Sanctuary challenge


I have been working in the area of animal welfare, specifically dog rescue for over a decade. Anyone who knows me will say I speak my mind, especially if it involves the lives of animals.

I have worked at, volunteered and visited many animal shelters throughout Ohio. I have been involved in the seizing of dogs from hoarding and puppy mills. I have fostered hundreds of dogs. I know the time and effort it takes to care for a dog properly. There are actual studies and standard explaining how many minutes per animal it takes for proper care.

I live near an animal “sanctuary” at the corner of Depot Road and Route 45 that houses well over 100 animals according to a widely used animal rescue database ( I pass by the facility at least once daily. With over 100 pets in their care, I do not see activity that would be necessary to properly care for this many animals. I know for a fact that the dogs are kept in indoor kennels with several dogs to a kennel and outside in all weather conditions as well. They have to ask for help to remove snow that falls into the kennels from the roof of nearby buildings. Another fact, the public is not permitted entry into all of the areas where these animals are kept. Unacceptable especially when it is operated by public donations.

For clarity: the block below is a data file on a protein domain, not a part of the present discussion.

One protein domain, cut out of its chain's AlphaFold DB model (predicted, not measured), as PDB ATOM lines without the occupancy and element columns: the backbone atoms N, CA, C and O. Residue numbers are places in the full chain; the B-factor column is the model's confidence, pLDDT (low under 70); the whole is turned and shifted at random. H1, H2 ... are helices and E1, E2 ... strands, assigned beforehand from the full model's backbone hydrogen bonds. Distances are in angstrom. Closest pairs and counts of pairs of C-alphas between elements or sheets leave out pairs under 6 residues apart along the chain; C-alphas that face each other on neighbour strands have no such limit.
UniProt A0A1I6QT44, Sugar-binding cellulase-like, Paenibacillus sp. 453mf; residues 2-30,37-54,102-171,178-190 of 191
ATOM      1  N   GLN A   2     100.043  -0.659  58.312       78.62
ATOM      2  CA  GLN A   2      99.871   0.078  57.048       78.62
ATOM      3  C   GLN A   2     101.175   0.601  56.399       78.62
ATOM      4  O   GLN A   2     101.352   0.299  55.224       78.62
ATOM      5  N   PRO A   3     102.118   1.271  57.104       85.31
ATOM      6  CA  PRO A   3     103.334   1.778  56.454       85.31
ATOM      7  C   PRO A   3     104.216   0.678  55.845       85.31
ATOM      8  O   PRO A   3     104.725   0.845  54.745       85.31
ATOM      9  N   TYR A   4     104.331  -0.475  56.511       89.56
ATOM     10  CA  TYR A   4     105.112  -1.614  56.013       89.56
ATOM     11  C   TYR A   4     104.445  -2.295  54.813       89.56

The first advice given to anyone looking for a dog is “view the physical conditions” they are currently living in. This “sanctuary” uses a variety of “reasons” (excuses) as to why they don’t live by this widely held standard. Yet, a local funding charity recently rewarded them for their unacceptable behavior by giving them a large donation. When I contacted them inquiring if they had been permitted access to the “inside” of the facility before granting the donation, I was told that a tour of the “outside” had been granted.

It’s this type of ignorance that receives top billing on the evening news when someone eventually finds a way inside to see what really goes on behind those always closed doors.

I am in no way suggesting that this “sanctuary” be shut down. There is a need for more reputable safe havens for homeless animals. However, we should ask ourselves why this particular facility does not have the same “open door” policy as other rescues/pounds/humane societies/sanctuaries which allow public viewing of the living conditions (without prior notice) of their animals? Why does the public continue to financially (and otherwise) support a “sanctuary” that won’t allow them to enter? Why does no one question just where these (over 100) animals are on a 100 degree day? Why does someone have to look at pictures instead of walking through the facility viewing all of the animals in person? It would beg the question, what could they be hiding?

My challenge? Allow the general public to enter the facility during posted hours to prove me wrong.

Rose Ann Hack